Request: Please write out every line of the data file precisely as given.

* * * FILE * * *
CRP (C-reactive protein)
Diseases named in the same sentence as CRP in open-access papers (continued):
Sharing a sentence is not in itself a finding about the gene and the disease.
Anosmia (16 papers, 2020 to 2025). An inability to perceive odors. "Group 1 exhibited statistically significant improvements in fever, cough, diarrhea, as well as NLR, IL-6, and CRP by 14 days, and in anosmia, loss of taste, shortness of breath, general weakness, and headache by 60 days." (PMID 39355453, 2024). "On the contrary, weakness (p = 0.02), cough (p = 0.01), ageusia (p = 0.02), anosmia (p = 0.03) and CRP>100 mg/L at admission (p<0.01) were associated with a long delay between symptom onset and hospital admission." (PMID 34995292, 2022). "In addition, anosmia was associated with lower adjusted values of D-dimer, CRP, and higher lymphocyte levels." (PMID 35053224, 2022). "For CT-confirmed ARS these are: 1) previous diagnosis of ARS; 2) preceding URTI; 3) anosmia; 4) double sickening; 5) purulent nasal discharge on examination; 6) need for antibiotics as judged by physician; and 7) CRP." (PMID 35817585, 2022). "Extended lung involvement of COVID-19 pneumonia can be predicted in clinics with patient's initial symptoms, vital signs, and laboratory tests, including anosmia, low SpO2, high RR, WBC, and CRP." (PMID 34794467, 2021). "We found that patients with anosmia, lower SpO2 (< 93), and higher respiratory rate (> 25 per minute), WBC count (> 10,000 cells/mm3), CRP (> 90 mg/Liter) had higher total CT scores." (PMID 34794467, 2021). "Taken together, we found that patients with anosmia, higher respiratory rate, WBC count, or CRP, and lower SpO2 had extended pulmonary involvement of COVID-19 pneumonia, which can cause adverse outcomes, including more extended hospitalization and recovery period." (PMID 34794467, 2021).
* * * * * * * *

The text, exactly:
CRP (C-reactive protein)
Diseases named in the same sentence as CRP in open-access papers (continued):
Sharing a sentence is not in itself a finding about the gene and the disease.
Anosmia (16 papers, 2020 to 2025). An inability to perceive odors. "Group 1 exhibited statistically significant improvements in fever, cough, diarrhea, as well as NLR, IL-6, and CRP by 14 days, and in anosmia, loss of taste, shortness of breath, general weakness, and headache by 60 days." (PMID 39355453, 2024). "On the contrary, weakness (p = 0.02), cough (p = 0.01), ageusia (p = 0.02), anosmia (p = 0.03) and CRP>100 mg/L at admission (p<0.01) were associated with a long delay between symptom onset and hospital admission." (PMID 34995292, 2022). "In addition, anosmia was associated with lower adjusted values of D-dimer, CRP, and higher lymphocyte levels." (PMID 35053224, 2022). "For CT-confirmed ARS these are: 1) previous diagnosis of ARS; 2) preceding URTI; 3) anosmia; 4) double sickening; 5) purulent nasal discharge on examination; 6) need for antibiotics as judged by physician; and 7) CRP." (PMID 35817585, 2022). "Extended lung involvement of COVID-19 pneumonia can be predicted in clinics with patient's initial symptoms, vital signs, and laboratory tests, including anosmia, low SpO2, high RR, WBC, and CRP." (PMID 34794467, 2021). "We found that patients with anosmia, lower SpO2 (< 93), and higher respiratory rate (> 25 per minute), WBC count (> 10,000 cells/mm3), CRP (> 90 mg/Liter) had higher total CT scores." (PMID 34794467, 2021). "Taken together, we found that patients with anosmia, higher respiratory rate, WBC count, or CRP, and lower SpO2 had extended pulmonary involvement of COVID-19 pneumonia, which can cause adverse outcomes, including more extended hospitalization and recovery period." (PMID 34794467, 2021).